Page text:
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The Science and Power of Hope

One of the critical responsibilities of a school chaplain is to bring hope. The power of hope is grounded in science, with over 2,000 published studies showing that hope is the single best predictor of children’s and adults’ well-being.

Hope is not wishful thinking; instead, hope is about taking action to pursue your goals. Hope believes that the future will be better than today and that I can make it happen. Hope is not a feeling but a way of thinking about the future and your role in achieving your goals. Hope is the ability to set goals, identify the pathways to achieve those goals, and the capability to dedicate mental energy (agency) to those pathways.

The simplicity of hope is that it is about setting goals and finding the pathways and motivation to pursue those goals. Goals, Pathways, and Agency. The science of hope shows that a child’s hope scores predict better grades, attendance, and graduation rates. In addition, classrooms with higher hope of children perform better.


Impact of Hope on Education Outcomes

Hope is linked to positive outcomes and essential assets:

Chaplain hugging child

Increased well-being and self-regulation

Education: Comparing Lower Hope to Higher Hope Students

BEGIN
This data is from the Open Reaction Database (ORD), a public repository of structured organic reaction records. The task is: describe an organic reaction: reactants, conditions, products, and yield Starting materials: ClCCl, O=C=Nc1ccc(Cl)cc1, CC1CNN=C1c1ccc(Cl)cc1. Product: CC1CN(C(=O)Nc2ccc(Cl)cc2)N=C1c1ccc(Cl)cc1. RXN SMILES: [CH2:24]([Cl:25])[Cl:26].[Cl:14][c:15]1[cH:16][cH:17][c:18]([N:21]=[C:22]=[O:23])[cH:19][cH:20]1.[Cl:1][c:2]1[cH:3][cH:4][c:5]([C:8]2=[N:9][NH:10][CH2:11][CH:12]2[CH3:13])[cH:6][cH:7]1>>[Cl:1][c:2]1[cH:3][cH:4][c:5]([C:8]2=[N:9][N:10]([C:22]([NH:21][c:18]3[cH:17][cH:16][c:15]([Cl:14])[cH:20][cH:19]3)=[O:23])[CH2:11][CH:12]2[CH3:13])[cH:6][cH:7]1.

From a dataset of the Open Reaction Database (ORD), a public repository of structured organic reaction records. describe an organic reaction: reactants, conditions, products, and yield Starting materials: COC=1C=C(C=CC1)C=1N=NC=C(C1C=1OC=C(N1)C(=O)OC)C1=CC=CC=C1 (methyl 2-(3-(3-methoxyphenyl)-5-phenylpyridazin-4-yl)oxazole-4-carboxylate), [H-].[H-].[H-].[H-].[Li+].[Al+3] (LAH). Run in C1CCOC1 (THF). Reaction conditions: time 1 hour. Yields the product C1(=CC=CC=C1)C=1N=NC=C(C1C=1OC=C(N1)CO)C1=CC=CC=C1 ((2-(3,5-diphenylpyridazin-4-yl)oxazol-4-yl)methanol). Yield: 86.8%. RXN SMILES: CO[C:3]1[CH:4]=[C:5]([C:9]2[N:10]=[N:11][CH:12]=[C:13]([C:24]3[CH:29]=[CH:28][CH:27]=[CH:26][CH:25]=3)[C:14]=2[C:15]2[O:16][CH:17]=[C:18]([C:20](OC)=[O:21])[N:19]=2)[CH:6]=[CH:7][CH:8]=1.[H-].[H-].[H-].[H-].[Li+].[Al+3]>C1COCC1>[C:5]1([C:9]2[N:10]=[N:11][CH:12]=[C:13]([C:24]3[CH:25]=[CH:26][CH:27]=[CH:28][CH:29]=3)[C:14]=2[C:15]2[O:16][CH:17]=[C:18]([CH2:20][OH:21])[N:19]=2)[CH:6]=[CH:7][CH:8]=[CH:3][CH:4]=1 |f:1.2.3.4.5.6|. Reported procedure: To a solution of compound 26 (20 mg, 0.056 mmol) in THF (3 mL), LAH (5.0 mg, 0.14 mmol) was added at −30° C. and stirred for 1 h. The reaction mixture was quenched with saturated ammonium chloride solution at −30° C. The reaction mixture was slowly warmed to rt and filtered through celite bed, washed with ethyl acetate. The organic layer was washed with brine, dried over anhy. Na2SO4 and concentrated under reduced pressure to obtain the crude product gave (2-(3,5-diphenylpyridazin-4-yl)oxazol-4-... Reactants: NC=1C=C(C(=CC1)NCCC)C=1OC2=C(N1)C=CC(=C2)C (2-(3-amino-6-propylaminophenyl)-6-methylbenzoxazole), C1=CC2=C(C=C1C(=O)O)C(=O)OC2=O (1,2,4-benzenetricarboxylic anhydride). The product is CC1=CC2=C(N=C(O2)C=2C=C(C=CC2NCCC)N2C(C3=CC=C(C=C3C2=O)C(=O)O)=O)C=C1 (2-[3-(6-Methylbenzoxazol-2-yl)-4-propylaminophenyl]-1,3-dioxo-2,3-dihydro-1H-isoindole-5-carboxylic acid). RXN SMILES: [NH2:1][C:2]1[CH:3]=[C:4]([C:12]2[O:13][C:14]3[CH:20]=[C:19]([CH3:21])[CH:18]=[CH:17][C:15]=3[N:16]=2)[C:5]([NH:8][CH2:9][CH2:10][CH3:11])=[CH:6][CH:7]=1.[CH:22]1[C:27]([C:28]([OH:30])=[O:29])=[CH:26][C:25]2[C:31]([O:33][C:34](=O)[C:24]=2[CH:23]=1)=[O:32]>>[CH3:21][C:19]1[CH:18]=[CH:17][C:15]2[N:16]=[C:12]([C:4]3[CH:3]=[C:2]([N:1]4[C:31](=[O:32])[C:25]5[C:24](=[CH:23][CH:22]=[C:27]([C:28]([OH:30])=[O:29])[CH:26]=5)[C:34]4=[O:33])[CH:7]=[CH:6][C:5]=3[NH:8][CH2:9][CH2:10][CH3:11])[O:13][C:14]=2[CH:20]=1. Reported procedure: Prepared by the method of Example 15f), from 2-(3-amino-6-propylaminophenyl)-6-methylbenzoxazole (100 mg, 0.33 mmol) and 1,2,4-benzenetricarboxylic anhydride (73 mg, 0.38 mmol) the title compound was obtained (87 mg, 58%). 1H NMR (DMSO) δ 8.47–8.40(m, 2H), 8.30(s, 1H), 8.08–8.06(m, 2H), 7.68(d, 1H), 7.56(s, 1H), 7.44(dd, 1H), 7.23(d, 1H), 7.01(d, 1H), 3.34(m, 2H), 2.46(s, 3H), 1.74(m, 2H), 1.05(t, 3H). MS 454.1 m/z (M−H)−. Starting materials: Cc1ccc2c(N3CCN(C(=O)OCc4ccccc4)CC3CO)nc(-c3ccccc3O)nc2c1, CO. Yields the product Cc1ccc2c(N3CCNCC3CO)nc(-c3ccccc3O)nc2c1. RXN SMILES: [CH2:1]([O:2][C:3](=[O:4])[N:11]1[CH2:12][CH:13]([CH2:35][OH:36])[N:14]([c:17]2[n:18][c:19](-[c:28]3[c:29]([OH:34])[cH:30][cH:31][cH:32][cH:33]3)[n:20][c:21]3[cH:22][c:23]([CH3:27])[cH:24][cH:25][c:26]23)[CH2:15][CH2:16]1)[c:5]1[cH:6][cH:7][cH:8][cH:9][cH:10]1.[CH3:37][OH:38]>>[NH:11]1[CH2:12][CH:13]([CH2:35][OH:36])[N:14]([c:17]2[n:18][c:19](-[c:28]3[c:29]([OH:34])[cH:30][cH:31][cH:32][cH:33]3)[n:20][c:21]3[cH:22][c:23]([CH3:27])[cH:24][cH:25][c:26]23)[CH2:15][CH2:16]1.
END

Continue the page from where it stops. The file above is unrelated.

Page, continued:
• Lower Suspension/Expulsion
  • Lower Dropout
  • Lower Chronic Absenteeism
  • Higher Grades
  • Higher Graduation Rates

Increased engagement in the classroom

Children with higher hope are better at self-regulating their thoughts, emotions, and behaviors. As a result, they are better at setting goals, finding pathways, problem-solving, and sustaining the willpower to pursue their dreams even when faced with barriers and adversity. As a result, hopeful children have better academic engagement and overall well-being. As a bonus, the science of hope shows that teachers with higher hope are better at finding strategies to reduce burnout and stress so that they may thrive.

School Chaplains bring hope.

Schools and classrooms have children with trauma. The awareness of the impact of this trauma on the learning environment is increasing, and teachers, counselors, and administrators are asking for strategies to work with trauma-exposed children. Hope has proven the answer through more than a decade of scientific research. Children need hope, perhaps now more than ever before. It is well-established that hopeful children do better. Chaplains are part of that solution.